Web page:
So dread dissent is rising in within the hallowed halls of Ben Bernanke's fabulous marble treehouse: Time to send out some underlings to twist some arms.
"The Fed's dual mandate from Congress is to pursue maximum employment and price stability. We are missing on both of these goals... Unemployment is far too high and inflation is too low," said San Francisco Federal Reserve President John Williams.
As a result, Williams, who is not a voting member of the Fed's policy-setting committee this year, said the U.S. economy needs "powerful and continuing" policy stimulus.
"I anticipate that purchases of mortgage-backed securities and longer-term Treasury securities will be needed well into the second half of this year," he said in remarks prepared for delivery to The Forecasters Club in New York.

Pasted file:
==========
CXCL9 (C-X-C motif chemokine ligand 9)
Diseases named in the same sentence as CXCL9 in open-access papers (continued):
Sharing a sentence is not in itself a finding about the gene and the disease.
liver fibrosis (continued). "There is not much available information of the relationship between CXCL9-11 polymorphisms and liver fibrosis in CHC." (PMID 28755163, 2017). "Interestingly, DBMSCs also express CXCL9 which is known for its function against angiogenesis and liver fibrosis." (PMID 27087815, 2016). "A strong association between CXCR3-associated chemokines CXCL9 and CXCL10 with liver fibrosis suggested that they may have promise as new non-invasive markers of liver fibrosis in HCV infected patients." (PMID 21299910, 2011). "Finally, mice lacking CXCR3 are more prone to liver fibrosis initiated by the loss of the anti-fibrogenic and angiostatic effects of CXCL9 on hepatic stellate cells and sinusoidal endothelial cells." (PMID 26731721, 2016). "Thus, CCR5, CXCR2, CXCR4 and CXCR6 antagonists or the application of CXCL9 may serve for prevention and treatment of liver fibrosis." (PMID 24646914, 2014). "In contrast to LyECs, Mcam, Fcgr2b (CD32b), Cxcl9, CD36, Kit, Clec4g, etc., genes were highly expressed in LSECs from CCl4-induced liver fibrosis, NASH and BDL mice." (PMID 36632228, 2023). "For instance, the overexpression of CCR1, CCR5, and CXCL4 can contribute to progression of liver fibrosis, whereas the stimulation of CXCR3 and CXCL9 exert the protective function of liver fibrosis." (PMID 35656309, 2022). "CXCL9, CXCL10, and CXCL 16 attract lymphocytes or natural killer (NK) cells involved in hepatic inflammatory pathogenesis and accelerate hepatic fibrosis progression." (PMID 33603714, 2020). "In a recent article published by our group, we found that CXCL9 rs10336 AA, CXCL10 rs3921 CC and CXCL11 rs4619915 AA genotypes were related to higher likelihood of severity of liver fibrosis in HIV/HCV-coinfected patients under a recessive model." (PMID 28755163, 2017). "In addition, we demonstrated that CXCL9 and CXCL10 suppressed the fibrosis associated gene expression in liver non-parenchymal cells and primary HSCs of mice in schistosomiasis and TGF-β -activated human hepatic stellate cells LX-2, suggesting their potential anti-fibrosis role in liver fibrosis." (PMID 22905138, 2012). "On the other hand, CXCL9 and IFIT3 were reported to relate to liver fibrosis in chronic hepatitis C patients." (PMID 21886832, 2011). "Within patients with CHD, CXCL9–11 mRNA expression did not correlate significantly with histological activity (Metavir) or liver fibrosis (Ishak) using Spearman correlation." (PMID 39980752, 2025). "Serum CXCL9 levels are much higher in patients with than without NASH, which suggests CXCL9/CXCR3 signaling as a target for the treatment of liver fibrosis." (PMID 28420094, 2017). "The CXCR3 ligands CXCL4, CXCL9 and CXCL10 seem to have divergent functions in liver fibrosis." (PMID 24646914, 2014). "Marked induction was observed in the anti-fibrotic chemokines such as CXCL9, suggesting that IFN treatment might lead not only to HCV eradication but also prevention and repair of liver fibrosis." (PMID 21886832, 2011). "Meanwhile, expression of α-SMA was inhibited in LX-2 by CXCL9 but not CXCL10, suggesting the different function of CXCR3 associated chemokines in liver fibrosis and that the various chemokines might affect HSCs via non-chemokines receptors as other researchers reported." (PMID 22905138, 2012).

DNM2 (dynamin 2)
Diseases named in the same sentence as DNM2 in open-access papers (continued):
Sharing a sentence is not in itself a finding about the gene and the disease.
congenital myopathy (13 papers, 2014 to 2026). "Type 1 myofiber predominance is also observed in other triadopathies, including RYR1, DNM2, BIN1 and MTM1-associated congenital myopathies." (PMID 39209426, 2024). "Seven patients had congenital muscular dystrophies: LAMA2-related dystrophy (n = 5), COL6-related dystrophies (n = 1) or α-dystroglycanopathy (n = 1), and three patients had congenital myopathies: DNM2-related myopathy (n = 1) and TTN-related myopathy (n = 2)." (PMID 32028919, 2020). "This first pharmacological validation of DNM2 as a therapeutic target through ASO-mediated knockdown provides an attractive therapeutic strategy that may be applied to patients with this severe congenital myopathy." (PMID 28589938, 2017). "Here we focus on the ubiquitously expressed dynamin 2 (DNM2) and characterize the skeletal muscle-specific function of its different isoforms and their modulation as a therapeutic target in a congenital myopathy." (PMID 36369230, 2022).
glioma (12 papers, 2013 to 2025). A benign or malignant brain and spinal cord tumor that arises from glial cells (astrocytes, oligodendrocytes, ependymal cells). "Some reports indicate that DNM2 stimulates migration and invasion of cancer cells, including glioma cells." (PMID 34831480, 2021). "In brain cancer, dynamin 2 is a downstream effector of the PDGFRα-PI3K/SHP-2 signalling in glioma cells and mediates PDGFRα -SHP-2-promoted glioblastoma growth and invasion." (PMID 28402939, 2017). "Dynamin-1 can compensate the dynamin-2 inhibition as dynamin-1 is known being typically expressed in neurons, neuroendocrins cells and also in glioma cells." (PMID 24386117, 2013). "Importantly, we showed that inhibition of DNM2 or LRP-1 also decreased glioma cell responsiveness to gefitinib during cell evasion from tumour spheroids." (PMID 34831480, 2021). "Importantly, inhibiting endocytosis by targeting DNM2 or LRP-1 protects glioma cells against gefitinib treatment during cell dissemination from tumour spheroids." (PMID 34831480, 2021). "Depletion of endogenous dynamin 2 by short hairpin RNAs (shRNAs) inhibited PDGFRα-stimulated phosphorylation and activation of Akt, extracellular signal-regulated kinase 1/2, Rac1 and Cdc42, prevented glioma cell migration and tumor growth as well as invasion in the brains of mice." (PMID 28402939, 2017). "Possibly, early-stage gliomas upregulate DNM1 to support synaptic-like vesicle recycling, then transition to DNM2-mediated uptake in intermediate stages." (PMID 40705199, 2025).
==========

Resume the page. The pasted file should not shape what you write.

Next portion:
St. Louis Fed Pres James Bullard, whose only famous namesake appears to be a marginal retired British soccer player, goes the other John Williams one better. Not just well into the second half: "for a long time." No one's going to call Bullard, who does serve on the FOMC this year, a dissident.
“Fed policy is very easy, and it’s going to stay easy for a long time,” Bullard said in an interview today on CNBC television. “That’s my main message this morning….”
“The idea of tapering the program at some point in the future may be gaining steam on the committee,” Bullard said. “The committee should acknowledge gradual improvement when we see it or when we think we see it, and then gradually taper back the program.”